Do You Know What’s Growing on Your Loofah?
A dermatologist explains why your shower loofah isn’t as clean as you think it is.
You may love your loofah, but don’t get too attached. You won’t want the things that can lurk in a loofah to linger.
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By their nature, loofah sponges have lots of nooks and crannies, and they’re very porous. When people use a loofah to scrub off dead skin cells, those cells become lodged in the nooks and crannies. And that sets the stage for a bacterial breeding ground, says dermatologist Melissa Piliang, MD.
“Loofahs are interesting,” she says. “They’re used in a wet environment and you hang them up in the shower, which is also a wet environment. They don’t ever totally dry out, so the loofah is a beautiful breeding ground for bacteria.”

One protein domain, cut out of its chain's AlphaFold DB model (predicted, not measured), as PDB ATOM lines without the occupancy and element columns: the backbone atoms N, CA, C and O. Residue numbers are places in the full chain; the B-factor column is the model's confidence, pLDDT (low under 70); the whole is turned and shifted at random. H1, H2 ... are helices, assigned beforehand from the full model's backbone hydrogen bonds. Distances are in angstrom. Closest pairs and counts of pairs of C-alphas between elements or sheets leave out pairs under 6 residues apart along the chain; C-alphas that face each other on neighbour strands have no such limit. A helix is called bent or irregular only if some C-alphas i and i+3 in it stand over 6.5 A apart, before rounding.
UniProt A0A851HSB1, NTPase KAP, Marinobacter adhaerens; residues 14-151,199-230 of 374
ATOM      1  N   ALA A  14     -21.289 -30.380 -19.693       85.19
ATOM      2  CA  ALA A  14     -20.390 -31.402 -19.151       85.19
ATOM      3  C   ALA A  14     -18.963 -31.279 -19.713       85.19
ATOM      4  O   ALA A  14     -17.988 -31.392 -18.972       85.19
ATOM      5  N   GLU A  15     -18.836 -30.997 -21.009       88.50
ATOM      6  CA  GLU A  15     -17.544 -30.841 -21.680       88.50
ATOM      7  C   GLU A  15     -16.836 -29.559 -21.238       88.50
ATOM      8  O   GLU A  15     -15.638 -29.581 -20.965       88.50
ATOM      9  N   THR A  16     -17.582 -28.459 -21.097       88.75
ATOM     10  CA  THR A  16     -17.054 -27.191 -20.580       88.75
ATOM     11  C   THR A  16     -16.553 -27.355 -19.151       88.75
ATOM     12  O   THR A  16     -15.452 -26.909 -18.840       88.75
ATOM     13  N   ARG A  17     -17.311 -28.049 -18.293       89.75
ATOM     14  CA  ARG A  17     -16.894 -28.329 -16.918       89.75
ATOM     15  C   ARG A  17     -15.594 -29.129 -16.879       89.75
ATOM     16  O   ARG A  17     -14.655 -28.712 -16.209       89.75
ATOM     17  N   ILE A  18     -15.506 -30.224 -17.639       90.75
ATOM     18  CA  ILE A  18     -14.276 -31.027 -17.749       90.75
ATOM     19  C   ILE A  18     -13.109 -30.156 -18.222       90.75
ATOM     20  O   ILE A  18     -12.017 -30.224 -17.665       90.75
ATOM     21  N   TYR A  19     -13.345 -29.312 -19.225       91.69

Loofahs can contain fungal organisms that lead to skin infections. “That’s why it’s important to make sure you keep your loofahs clean, replace them regularly and use them gently — do not rub your skin too vigorously.”
So how should you properly care for your loofah? Dr. Piliang offers a few tips:
You may also want to consider washcloths as a good alternative to loofahs. They don’t present the same degree of problems. Their physical structure makes them less susceptible to anything lodging in them — and also makes them easier to clean and dry, Dr. Piliang says. Plus, people tend to wash them in the laundry and replace them more often than they would with a traditional loofah.